Friday, February 23, 2024
HomeBig TechIt's Another Big Tech Senate Hearing and We're Tired

It’s Another Big Tech Senate Hearing and We’re Tired

Mark Zuckerberg, CEO of Facebook, and Jack Dorsey, CEO of Twitter, were summoned by the Senate once again in defense of their Section 230 protections which prevents the social media giants from liability for the content produced by its users.

They rehashed much of what was discussed during the previous hearing regarding the censorship of a certain otherwise viral NY Post article about Hunter Biden.

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But once again, no conclusions were made as to what should be done about the censorship of conservative voices on their platforms.

Yes, Senator Marsha Blackburn lit a candle under Zuckerberg for Facebook’s “election stickers” being plastered everywhere conservatives show support for President Donald Trump. But no, Americans are still left to decide whether they’ll continue using the platform or hop over to Parler and MeWe to exercise their freedom of speech.

To be frank, Americans are tired of hearings. Like a dog and pony show, many of us feel as though these hearings are all bark and no bite. It’s almost as if Congress isn’t sure what to do about it. Lawmakers can get raise Cain all they want for the camera, but they can spare us the political theatre if it’s going to end with business as usual.

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As for Facebook and Twitter, it’s time we address what their users deserve. If Zuckerberg and Dorsey want to keep their Section 230 protections, they can start by stopping their all-out proverbial assault on conservative voices. Or how about a return to the virtual town square that they promised to be? Maybe they could enforce their policies fairly — if a conservative says something that goes against the Terms of Service, then the same should go for a liberal. Even better, maybe they leave censorship up to the users themselves. We know what our eyes should see.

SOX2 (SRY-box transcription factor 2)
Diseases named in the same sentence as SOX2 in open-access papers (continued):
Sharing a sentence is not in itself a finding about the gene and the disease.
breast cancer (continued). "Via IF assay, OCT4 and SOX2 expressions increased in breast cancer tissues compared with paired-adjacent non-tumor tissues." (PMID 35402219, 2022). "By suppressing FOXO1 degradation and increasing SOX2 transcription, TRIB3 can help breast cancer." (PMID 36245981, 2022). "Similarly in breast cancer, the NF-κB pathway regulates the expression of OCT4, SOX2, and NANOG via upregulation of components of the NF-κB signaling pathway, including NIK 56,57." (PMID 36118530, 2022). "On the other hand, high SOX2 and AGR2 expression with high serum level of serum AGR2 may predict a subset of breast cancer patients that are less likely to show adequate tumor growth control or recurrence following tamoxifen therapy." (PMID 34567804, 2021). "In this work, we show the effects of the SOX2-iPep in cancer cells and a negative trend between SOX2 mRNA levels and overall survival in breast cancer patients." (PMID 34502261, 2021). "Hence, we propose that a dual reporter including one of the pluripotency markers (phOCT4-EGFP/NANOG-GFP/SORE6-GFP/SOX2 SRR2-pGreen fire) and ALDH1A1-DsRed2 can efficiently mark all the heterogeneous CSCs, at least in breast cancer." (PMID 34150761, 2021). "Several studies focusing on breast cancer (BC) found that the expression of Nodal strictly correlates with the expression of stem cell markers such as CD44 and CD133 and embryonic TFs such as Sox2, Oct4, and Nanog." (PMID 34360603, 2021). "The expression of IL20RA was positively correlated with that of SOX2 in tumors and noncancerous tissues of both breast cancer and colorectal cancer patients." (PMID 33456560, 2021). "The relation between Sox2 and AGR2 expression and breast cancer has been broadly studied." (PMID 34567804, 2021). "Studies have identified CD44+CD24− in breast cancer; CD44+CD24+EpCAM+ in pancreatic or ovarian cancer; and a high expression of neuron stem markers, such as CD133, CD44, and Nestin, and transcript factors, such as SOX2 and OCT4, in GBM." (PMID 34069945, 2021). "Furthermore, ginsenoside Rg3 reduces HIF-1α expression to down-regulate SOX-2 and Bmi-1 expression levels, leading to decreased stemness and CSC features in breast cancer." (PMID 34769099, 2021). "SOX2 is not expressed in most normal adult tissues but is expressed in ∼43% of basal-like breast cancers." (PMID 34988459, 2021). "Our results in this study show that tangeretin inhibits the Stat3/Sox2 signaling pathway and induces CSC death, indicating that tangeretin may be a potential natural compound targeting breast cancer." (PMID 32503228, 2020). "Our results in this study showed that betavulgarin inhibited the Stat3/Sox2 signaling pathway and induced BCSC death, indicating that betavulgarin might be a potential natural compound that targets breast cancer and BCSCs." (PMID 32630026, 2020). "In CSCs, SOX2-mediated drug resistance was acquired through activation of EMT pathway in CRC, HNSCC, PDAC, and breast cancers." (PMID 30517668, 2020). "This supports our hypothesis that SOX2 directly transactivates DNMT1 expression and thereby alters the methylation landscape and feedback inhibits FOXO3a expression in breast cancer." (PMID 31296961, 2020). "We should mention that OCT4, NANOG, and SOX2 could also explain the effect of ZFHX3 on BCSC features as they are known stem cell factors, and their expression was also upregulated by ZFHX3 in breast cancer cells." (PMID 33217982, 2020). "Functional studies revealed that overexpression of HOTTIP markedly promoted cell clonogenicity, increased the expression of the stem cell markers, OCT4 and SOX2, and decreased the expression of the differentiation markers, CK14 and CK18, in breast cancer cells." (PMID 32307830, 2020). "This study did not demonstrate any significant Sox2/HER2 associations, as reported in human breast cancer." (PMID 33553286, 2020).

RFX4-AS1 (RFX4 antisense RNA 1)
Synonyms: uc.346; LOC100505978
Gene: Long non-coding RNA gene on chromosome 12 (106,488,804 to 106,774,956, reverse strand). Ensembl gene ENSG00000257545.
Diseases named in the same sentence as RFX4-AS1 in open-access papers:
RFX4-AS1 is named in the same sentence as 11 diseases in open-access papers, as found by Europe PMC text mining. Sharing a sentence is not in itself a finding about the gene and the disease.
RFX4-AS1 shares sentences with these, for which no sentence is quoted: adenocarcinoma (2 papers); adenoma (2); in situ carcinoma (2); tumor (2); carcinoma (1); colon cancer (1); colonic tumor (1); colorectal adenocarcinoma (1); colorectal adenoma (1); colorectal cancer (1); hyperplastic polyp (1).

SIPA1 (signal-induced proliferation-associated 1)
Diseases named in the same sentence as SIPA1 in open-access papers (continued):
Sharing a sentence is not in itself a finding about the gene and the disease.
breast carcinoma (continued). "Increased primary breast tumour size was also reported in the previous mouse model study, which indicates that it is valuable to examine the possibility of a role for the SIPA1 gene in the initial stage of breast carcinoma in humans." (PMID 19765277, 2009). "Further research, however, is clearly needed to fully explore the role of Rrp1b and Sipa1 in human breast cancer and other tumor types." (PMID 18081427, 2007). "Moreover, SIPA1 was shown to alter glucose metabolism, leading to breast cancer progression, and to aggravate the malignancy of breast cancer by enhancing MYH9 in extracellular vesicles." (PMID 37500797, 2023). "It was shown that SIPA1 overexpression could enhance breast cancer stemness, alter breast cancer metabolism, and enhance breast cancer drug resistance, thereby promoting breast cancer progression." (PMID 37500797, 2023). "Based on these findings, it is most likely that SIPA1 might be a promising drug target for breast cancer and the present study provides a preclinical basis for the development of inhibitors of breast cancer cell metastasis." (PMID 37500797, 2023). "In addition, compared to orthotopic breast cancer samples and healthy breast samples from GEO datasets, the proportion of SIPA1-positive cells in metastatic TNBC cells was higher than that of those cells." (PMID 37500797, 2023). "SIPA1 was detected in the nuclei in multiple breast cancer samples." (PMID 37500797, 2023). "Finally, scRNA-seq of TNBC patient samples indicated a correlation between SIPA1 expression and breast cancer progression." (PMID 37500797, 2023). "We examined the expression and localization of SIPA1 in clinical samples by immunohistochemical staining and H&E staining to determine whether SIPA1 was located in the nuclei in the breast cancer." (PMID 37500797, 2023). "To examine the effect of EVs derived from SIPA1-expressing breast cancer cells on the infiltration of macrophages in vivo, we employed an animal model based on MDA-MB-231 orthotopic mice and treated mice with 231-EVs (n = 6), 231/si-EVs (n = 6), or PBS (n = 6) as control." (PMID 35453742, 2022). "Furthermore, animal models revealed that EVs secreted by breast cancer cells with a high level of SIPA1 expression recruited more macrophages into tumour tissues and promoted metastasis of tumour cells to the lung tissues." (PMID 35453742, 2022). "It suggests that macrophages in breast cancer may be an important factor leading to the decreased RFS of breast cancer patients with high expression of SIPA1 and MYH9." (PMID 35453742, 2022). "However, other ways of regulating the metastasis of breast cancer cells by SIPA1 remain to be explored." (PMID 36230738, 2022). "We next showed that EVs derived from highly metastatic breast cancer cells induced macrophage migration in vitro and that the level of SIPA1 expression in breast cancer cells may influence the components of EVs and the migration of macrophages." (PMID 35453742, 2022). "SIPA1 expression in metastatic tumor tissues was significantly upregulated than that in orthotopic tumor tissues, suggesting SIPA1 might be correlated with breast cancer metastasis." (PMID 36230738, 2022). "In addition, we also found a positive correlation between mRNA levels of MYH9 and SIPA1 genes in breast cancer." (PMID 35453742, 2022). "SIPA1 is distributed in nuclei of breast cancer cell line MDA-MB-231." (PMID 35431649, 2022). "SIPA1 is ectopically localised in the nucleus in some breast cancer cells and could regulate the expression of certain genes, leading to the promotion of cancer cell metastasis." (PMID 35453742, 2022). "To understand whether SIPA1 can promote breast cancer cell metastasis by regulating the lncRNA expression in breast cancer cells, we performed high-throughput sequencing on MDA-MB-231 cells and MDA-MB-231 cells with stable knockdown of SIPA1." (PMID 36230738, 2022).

Perhaps these changes will stop the bleeding, as users flock to alternative platforms just as they did MySpace in the late 2000s. But for many people, it could already be too late. But if we go through yet another hearing with no solution at the end of it, we can guarantee that this is a problem no one wants to solve.

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